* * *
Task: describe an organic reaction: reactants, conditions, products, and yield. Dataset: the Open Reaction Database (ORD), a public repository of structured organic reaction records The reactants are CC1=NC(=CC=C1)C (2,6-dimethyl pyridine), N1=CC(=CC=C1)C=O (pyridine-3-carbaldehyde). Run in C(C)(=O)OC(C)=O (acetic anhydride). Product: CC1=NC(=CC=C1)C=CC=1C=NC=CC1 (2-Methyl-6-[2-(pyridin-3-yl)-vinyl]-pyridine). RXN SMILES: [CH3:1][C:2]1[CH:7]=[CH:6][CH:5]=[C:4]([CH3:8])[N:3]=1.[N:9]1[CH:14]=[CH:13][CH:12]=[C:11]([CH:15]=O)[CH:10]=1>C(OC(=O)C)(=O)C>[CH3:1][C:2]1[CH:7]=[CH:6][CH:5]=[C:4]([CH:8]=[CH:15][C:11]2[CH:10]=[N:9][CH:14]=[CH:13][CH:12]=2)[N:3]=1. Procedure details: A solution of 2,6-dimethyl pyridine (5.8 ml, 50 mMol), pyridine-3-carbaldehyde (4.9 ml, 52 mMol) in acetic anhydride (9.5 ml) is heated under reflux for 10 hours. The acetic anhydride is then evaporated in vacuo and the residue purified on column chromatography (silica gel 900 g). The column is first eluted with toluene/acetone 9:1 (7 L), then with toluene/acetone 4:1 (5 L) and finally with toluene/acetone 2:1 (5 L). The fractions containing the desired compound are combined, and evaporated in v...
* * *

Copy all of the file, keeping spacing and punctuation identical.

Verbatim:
Task: describe an organic reaction: reactants, conditions, products, and yield. Dataset: the Open Reaction Database (ORD), a public repository of structured organic reaction records The reactants are CC1=NC(=CC=C1)C (2,6-dimethyl pyridine), N1=CC(=CC=C1)C=O (pyridine-3-carbaldehyde). Run in C(C)(=O)OC(C)=O (acetic anhydride). Product: CC1=NC(=CC=C1)C=CC=1C=NC=CC1 (2-Methyl-6-[2-(pyridin-3-yl)-vinyl]-pyridine). RXN SMILES: [CH3:1][C:2]1[CH:7]=[CH:6][CH:5]=[C:4]([CH3:8])[N:3]=1.[N:9]1[CH:14]=[CH:13][CH:12]=[C:11]([CH:15]=O)[CH:10]=1>C(OC(=O)C)(=O)C>[CH3:1][C:2]1[CH:7]=[CH:6][CH:5]=[C:4]([CH:8]=[CH:15][C:11]2[CH:10]=[N:9][CH:14]=[CH:13][CH:12]=2)[N:3]=1. Procedure details: A solution of 2,6-dimethyl pyridine (5.8 ml, 50 mMol), pyridine-3-carbaldehyde (4.9 ml, 52 mMol) in acetic anhydride (9.5 ml) is heated under reflux for 10 hours. The acetic anhydride is then evaporated in vacuo and the residue purified on column chromatography (silica gel 900 g). The column is first eluted with toluene/acetone 9:1 (7 L), then with toluene/acetone 4:1 (5 L) and finally with toluene/acetone 2:1 (5 L). The fractions containing the desired compound are combined, and evaporated in v...